Dealing with IoT time

One factor that motivates industrial organisations to adopt Internet of Things (IoT) technologies is the potential to be able to monitor, control and coordinate processes remotely. This opens up new possibilities for collaboration across manufacturing sites, and has the potential to have a massive positive impact on supply chains of collaborating entities, who may be separate business organisations, but who need to co-exist by serving the needs of each other.

The degree of integration that is feasible between processes is in part determined by the frequency of monitoring that is required to optimise a process or group of processes.

For instance, if a system is measuring the ambient environmental temperature, it is likely that an hourly update will produce more than enough data upon which to gain the insight needed for whatever decisions are taken.

In contrast, a machine tool that is shaping components that form part of larger assemblies, may be reporting tool wear using loading on the drive motors, by way of electric current draw monitoring. In this case, the reporting of hourly data may be meaningless, and a much more frequent stream of reported data would be required to illustrate at which point in time the tool is starting to lose its sharpness and requires replacement.

A second issue in relation to time exists if we consider the potential of collaboration across different geographies, which is feasible with the use of networked sensors (and is typically the basis of a more sophisticated Cyber Physical System or CPS).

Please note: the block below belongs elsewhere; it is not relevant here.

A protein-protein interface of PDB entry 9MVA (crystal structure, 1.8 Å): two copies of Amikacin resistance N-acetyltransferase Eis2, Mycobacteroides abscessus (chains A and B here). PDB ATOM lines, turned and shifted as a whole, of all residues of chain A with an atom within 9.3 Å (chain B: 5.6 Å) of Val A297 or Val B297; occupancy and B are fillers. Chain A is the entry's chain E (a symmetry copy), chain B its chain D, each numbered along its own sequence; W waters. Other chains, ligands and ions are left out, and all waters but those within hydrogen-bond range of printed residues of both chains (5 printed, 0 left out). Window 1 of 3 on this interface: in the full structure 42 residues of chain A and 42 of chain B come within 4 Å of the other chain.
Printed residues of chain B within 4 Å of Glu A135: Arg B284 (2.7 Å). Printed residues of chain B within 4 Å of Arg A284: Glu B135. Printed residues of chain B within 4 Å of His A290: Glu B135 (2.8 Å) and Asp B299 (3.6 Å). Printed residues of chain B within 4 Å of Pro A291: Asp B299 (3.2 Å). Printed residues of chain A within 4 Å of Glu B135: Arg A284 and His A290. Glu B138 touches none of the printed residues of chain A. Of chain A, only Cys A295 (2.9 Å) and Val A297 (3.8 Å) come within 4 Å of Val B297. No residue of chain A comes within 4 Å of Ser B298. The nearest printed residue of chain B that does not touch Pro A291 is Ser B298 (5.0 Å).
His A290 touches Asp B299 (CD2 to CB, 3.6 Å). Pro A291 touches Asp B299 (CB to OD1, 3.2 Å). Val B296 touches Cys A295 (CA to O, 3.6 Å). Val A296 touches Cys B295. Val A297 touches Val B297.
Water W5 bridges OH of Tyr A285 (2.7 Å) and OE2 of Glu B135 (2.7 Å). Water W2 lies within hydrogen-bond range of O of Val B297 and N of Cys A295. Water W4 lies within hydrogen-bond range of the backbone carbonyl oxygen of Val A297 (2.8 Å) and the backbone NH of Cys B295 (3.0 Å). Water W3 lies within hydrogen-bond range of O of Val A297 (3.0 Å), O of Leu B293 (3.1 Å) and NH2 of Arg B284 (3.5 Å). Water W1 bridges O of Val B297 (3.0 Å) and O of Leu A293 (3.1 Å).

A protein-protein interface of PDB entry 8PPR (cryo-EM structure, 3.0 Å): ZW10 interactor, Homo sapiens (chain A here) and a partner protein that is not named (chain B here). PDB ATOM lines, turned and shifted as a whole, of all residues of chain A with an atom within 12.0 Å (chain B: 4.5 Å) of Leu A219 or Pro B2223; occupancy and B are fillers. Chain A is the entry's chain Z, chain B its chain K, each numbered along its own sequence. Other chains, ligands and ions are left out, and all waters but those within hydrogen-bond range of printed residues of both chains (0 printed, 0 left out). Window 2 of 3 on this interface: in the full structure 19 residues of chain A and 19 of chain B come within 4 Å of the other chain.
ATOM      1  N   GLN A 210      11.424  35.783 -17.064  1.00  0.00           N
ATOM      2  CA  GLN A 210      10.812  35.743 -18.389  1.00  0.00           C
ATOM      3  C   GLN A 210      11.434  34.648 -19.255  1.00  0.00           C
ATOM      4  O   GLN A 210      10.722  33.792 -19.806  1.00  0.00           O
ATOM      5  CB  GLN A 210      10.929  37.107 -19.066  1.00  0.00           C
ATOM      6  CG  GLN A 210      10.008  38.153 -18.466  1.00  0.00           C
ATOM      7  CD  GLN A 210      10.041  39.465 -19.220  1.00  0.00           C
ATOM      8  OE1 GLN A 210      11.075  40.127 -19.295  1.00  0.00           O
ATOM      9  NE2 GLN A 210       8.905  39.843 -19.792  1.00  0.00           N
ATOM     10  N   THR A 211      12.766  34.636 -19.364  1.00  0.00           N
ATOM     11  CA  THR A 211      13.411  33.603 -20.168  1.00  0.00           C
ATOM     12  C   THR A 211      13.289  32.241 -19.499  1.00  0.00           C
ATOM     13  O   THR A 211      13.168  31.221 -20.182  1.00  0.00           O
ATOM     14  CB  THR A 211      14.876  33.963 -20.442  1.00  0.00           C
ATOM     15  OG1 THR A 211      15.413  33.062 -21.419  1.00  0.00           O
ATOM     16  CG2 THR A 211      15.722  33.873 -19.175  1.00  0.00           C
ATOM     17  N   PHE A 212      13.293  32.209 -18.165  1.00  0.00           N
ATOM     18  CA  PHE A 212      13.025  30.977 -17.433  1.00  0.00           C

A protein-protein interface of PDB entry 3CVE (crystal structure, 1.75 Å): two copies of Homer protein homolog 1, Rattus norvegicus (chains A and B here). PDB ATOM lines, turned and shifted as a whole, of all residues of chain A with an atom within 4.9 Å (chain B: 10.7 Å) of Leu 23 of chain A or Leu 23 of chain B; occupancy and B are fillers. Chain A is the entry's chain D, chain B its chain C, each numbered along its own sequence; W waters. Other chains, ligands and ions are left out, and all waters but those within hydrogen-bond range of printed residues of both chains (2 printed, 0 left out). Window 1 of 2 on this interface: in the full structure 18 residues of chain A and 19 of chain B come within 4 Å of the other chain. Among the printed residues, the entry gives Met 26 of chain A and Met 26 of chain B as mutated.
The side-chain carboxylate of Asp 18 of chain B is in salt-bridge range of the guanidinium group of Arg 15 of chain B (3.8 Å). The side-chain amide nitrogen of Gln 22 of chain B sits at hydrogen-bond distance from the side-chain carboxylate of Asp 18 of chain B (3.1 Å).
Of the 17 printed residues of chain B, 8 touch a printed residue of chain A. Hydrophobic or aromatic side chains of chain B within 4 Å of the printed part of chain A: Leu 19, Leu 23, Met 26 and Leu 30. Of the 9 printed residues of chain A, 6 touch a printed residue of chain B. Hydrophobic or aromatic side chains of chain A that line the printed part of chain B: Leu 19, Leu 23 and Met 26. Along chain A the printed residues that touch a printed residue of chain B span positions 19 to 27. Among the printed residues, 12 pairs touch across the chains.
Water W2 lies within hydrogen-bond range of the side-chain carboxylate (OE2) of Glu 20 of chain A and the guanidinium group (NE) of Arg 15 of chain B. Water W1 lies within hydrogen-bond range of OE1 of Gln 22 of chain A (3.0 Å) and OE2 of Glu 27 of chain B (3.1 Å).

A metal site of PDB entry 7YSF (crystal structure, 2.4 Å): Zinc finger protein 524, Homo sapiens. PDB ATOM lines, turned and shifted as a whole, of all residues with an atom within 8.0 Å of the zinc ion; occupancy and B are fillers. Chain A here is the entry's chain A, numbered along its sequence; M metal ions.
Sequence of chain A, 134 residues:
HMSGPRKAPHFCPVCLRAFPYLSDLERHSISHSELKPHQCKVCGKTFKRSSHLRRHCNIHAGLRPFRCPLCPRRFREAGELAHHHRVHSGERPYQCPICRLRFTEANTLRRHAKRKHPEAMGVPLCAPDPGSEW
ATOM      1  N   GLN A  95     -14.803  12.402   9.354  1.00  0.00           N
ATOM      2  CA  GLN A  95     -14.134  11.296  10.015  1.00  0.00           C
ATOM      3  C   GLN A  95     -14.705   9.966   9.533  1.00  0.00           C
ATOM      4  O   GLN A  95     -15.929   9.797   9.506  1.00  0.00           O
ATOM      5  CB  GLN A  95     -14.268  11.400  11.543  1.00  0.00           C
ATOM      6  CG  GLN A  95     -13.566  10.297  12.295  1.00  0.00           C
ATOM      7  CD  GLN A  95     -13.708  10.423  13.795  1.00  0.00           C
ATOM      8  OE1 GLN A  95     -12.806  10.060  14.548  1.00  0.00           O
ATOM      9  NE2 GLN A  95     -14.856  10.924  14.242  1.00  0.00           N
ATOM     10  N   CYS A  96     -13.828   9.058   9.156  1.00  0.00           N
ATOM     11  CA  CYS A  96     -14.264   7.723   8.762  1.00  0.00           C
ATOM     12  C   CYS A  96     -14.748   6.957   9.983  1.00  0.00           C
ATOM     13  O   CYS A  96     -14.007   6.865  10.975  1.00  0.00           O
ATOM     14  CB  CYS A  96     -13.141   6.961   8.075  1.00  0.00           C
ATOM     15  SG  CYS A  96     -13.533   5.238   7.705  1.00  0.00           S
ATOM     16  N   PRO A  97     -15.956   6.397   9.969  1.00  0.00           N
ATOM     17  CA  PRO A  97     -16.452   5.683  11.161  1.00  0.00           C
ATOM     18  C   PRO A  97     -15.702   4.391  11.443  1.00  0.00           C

In such a case, the motoring and reporting frequency of the data is of importance, but there is an assumption that the data that is reported from each of the sensors is recorded at the same time. The synchronisation of internal clocks in embedded microprocessors can quickly become an issue if we want to integrate lots of data-producing devices together.

Depending on the design of the data producing system, there may be different latencies that affect the time that data is reported, analysed and posted into a repository. For some processes this is more critical than others; the example of temperature recording is clearly more tolerant than that of the concurrent monitoring of machine tool wear.

Our assumption is that we are building systems that sense so that we can do something interesting with the data, and this is usually some form of analytics. Whether the analytics is performed local to the source of the data, or perhaps more “downstream” upon a database or data warehouse, there is still the issue of data integrity; how do we protect against data being recorded that is inadvertently mis-labeled with time stamps that are not synchronised?

Each situation needs to be considered on an individual basis, but it is generally prudent to record a sequence of activities post data capture, so that an analytics function can observe the chain of events that occurred after an event was reported. This might include recording the times that the data was sent, received, processed and archived for instance.

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